April 7, 2020
Sergeant Romano finally drives off, leaving me with shattered nerves and an overdose of adrenalin coursing through my veins. I find my nine-year-old retriever, Cody, on the porch and spend a few minutes stroking his fur until I feel myself returning to normal. The feeling doesn’t last long because I soon hear a knock at my door, and find Megan Anderson standing there. She is not happy.
“You’ve really done it this time!” she says.
I steer her toward the porch because, number one, on the porch we can sit ten feet away from each other, and number two, we are surrounded by windows, so if she attacks me, the whole world can see. Megan has never, to my knowledge, attacked anyone, but you never know.
“You’ve just got to bring all this crap up again, don’t you?” Megan’s hands are clamped together on her lap.
“What are you talking about?’
“Sergeant Romano calls me and says he needs to talk to me. Why would he want to talk to me? Why? Could it have something to do with the fact that he just finished talking to you?”
“As Victor’s neighbor, I wasn’t surprised that he wanted to talk to me. As his daughter-in-law, I’m not surprised he’d want to talk to you, too.”
“And you told him Victor was killed by a drug overdose which was undoubtedly administered by a family member with known drug connections.”
“I said no such thing. I only said that Victor would never have taken those drugs, so he should look for someone else who might have done it.”
“I never mentioned your name—not in connection with drugs. I may have mentioned you as a part of Victor’s family. I believe I did mention that you drove Matt here when he discovered his grandfather lying on the kitchen floor.”
“Did you see me that day?
I try to think. Did I? “I don’t think so. I saw Matt, but the next thing I saw was the ambulance flying up the street.”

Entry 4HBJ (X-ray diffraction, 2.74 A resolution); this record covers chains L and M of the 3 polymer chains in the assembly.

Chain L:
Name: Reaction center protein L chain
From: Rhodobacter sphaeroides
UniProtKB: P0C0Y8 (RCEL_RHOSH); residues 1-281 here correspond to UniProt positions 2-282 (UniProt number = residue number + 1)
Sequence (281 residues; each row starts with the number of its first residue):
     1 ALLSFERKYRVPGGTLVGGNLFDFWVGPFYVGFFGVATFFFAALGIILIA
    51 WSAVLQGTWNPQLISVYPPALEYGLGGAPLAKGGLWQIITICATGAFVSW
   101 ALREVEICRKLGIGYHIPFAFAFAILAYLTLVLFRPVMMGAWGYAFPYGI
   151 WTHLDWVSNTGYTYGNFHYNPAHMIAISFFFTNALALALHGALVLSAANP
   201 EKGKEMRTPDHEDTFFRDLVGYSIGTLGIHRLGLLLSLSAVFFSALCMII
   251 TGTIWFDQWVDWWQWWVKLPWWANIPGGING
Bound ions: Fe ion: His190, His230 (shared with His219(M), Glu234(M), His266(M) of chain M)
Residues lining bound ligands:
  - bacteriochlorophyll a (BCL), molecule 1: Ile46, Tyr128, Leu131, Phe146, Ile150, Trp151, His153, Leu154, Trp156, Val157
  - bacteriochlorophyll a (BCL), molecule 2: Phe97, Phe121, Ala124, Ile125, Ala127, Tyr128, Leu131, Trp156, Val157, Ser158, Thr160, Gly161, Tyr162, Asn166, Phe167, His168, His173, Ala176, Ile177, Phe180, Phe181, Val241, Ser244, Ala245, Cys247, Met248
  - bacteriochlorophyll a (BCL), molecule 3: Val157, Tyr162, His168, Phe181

After I convince Megan I did not implicate her in any way, I bring out Diet Pepsis for both of us and change the subject to enquire about how Matt is adjusting to the sheltering at home thing. Megan answers briefly, then changes the subject again. I just listen.
“Matt doesn’t know everything about how. . . about how his father died. I’ve never known how to tell him . . . and Victor. . . I could never be sure what Victor was telling him either. You know how Victor was. ‘I cannot tell a lie.’ He would have made a good George Washington.”
I think about this. What would I tell Matt if he were my kid?
Martin Anderson, Victor’s son and Megan’s husband, was always, I thought, a sort of weak-willed, spoiled, brat. He was lazy. He did manage to graduate college but couldn’t abide working for a boss, so he went into the coffee importing business, forming his own small company. Shuttling between home and South America, he found the coffee business plagued by bad weather, by customs regulations, and by price fluctuations. He found another source of income to fill in the gaps: importing heroin and cocaine. It must have been easy to sneak in a bit of those drugs along with the unroasted coffee beans. At some point he dropped the coffee pretense altogether, bought a Cessna single-engine plane, and ferried the drugs into the U.S.A. from somewhere in the Caribbean to a small private airport in the western part of Virginia. Plane crashed, DEA agents retrieved the drugs and the body of Martin Anderson.
Victor must have been anguished by the death of his son, but he cooperated with officials in bringing all the other culpable individuals to justice. Megan was never implicated in any of this but I’ve always wondered: How much did she know? Were all those ties to the drug trade broken when Martin died?
I have no reason to believe that Megan has any connections to her husband’s past, but she certainly is acting touchy.